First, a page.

DISCOVER
×

How to apply tea tree oil for toenail fungus

Updated April 17, 2017

A fungal infection is one of the most common nail problems. Signs of fungus are discolouration, increased thickness and weakness of the toenail. Toenail fungus is often picked up in damp public places where people go barefoot, such as locker rooms, pools and spas. The infection can be difficult to treat and it can take up to 12 months for the healthy toenail to replace the fungus-infected nail. Tea tree oil is a natural antibiotic used by many people to treat their toenail fungus. The success of this remedy depends on the severity of the infection.

Check that your product is 100% pure tea tree oil.

Trim your infected nail back with sterile nail scissors.

Apply DMSO, a solvent that acts as a carrier and will increase the effectiveness of the tea tree oil. Dip a cotton bud into the tea tree oil and rub gently on the affected area.

Apply the oil two or three times per day until the new nail has grown out.

Tip

If you don't have cotton buds, a clean, soft toothbrush will work just as well.

Warning

Fungal toenail infections are highly contagious. Do not share socks, shoes, towels, nail scissors or anything else your toenail has come into contact with. Do not go barefoot in public gyms or showers; wear flip-flops or shower shoes. Fungal toenail infections can be painful, may cause permanent damage to your nails and lead to other infections. Those with suppressed immune systems because of medication, diabetes or another pre-existing health condition are most at risk of their fungal toenail infection developing into something more serious. See your doctor immediately if you have a suppressed immune system and suspect toenail fungus.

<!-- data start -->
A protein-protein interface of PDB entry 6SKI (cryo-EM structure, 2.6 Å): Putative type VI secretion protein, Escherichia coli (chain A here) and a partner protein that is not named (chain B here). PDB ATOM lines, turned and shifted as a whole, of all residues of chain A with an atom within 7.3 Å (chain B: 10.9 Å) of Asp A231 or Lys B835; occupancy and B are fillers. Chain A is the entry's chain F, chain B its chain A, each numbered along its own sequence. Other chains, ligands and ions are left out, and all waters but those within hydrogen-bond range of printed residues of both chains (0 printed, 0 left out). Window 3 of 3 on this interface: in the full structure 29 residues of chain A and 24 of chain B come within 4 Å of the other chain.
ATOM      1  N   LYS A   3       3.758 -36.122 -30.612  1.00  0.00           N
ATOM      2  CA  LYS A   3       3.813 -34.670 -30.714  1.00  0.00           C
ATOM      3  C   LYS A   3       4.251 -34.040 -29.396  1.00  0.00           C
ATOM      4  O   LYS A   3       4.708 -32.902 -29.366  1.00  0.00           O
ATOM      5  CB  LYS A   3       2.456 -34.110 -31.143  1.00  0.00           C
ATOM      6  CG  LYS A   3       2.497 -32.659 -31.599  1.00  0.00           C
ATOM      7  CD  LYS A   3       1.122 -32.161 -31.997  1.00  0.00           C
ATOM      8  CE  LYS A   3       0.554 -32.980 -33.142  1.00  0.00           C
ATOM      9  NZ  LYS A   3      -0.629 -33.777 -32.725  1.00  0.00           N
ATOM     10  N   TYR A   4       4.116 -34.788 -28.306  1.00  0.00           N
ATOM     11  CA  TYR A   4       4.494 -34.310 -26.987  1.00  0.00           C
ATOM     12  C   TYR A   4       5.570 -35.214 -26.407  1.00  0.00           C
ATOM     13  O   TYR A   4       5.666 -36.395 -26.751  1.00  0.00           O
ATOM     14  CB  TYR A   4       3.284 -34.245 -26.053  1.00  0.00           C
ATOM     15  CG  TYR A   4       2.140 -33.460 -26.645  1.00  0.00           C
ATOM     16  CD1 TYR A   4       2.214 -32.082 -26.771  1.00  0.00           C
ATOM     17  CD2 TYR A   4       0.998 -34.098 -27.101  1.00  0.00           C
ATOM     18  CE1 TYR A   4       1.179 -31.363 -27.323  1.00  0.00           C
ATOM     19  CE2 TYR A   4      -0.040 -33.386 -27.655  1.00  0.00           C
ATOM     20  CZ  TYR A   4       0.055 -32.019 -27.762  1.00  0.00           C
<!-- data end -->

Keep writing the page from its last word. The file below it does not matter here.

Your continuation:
Things You'll Need

  • Sterile nail scissors
  • Cotton buds
  • Tea tree oil
  • Dimethyl sulfoxide (DMSO)
Cite this Article A tool to create a citation to reference this article Cite this Article

About the Author

C. Giles is a writer with an MA (Hons) in English literature and a post-graduate diploma in law. Her work has been published in several publications, both online and offline, including "The Herald," "The Big Issue" and "Daily Record."